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Re: When my script doesn't work, I ...

by ELISHEVA (Prior)
on Oct 04, 2012 at 17:24 UTC ( #997264=note: print w/ replies, xml ) Need Help??

in reply to When my script doesn't work, I ...

  1. make sure its really a bug (agreed Vornitch) - I even have a name for this: "expectation errors"
  2. sprinkle printf STDERR liberally around the suspected problem spot. In my own code, I only use STDERR for debugging so it makes it very easy for me to find my debugging statements and comment them out. For other peoples code, I sometimes add #DEBUG before or at the end of a line so I can find all of my debugging statements easily (I tend to forget where I put them).
  3. for wierd compile time bugs, I use ___END__. Perl sometimes notices a problem loooong after the actual bad syntax, so I put __END__ at a place where the file compiles without a problem. Then I move it downward in the file until Perl starts complaining. The true location of the bad syntax is somewhere near that point.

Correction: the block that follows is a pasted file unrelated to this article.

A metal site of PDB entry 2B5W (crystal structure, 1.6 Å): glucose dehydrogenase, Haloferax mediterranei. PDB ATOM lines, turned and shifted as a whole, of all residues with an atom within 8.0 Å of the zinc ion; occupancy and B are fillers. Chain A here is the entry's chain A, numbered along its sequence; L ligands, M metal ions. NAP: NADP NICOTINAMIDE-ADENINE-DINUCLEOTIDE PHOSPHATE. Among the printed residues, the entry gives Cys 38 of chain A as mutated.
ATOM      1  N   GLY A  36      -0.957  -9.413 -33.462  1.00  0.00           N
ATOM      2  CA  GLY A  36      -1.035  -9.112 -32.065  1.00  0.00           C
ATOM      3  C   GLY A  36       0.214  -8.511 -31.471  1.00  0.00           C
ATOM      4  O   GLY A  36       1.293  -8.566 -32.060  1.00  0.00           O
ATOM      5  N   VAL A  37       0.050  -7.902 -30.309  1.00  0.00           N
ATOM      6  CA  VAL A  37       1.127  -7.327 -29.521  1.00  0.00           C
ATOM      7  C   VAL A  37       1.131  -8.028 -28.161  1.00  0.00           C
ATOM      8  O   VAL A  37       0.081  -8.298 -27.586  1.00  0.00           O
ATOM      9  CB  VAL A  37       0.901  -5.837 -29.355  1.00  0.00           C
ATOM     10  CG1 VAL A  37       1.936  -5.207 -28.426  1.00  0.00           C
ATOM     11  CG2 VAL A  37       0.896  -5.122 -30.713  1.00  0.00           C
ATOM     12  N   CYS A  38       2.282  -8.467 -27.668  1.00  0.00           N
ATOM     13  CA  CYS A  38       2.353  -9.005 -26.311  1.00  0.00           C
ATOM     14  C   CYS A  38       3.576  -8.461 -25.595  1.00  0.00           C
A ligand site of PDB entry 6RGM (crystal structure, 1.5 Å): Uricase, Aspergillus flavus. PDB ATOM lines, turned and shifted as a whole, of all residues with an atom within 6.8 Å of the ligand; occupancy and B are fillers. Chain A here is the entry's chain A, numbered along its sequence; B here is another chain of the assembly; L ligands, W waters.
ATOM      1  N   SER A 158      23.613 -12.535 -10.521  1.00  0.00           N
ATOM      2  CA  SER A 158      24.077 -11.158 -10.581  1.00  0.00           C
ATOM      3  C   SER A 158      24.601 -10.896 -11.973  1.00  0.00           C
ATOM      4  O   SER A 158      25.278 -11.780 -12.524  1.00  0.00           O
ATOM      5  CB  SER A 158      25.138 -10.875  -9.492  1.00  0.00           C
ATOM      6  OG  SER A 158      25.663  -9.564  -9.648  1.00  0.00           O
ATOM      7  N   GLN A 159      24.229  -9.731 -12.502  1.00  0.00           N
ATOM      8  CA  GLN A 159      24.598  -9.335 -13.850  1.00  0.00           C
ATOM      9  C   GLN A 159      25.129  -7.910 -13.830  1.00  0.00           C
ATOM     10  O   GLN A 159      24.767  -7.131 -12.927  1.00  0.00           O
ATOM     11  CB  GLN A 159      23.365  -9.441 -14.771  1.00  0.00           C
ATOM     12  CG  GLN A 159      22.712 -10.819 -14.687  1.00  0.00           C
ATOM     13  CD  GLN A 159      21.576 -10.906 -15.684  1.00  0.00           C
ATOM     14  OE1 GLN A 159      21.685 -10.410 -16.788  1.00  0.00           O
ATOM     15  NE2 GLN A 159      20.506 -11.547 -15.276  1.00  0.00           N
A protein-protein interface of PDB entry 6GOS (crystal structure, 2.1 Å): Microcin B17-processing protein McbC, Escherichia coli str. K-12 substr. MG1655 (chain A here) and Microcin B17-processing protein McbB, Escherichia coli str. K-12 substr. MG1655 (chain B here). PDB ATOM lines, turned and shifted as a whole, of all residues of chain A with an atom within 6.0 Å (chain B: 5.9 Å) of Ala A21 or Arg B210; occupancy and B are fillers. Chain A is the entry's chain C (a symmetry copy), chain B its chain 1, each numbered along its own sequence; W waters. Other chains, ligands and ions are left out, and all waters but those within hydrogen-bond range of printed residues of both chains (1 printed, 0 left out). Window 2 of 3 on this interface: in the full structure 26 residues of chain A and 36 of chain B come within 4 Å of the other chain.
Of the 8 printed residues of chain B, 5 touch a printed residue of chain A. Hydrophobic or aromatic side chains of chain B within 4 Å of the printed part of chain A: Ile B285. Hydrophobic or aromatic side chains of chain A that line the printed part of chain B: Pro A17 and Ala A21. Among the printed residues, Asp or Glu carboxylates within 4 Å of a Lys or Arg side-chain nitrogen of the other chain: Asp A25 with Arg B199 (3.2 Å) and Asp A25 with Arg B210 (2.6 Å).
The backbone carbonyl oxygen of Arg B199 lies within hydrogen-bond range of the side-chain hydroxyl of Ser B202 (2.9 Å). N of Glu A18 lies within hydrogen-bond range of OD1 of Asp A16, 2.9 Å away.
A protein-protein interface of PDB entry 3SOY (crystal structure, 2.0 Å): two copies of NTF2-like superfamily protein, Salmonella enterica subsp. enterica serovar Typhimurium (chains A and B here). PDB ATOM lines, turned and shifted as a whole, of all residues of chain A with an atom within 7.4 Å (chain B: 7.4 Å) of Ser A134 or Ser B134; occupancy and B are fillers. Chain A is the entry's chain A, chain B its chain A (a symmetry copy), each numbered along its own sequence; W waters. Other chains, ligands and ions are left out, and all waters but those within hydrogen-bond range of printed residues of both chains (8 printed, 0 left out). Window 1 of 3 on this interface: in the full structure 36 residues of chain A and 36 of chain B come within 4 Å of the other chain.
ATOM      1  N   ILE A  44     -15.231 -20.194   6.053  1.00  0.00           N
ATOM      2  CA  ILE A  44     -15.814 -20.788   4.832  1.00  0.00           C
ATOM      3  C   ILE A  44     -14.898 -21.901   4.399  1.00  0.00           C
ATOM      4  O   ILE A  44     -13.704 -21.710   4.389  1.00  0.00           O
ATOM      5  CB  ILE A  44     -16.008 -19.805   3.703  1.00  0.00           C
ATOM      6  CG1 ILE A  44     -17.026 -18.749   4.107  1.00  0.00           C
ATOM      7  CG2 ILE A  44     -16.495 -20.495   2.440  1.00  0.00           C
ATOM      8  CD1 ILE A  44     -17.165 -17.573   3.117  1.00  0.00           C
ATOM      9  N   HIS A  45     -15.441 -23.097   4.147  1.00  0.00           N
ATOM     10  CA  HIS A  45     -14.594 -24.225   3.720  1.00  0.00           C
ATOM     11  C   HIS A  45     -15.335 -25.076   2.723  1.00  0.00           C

4. look for stray key strokes -- sometimes if the Alt key gets stuck alt-fs (file-save) turns into "fs" in some odd place in the current document. I've seen some REALLY wierd bugs suddenly appear that way.
  5. write a test suite to either (a) check to see which values cause problems (b) to pummel subroutine calls with data and verify they are working correctly

For serious debugging problems the test suite is really the way to go.

The only time I've ever used a debugger was when I had to solve problems at the C level of Perl. But often even that isn't necessary because there are Perl routines that will dump out the guts of the C data structure. So even internals can often be tested using good old Test::More and a few print STDERR statements.

In C/C++ you DO sometimes need a debugger because simply putting in a print statement can end up changing where data gets put and make a memory error go away. Perl doesn't have the same issues though.

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Re^2: When my script doesn't work, I ...
by Anonymous Monk on Oct 05, 2012 at 06:03 UTC

    The "__END__" point becomes hopeless when it appears before definitions of functions being used before (__END__). At this point, instead, a die is introduced.

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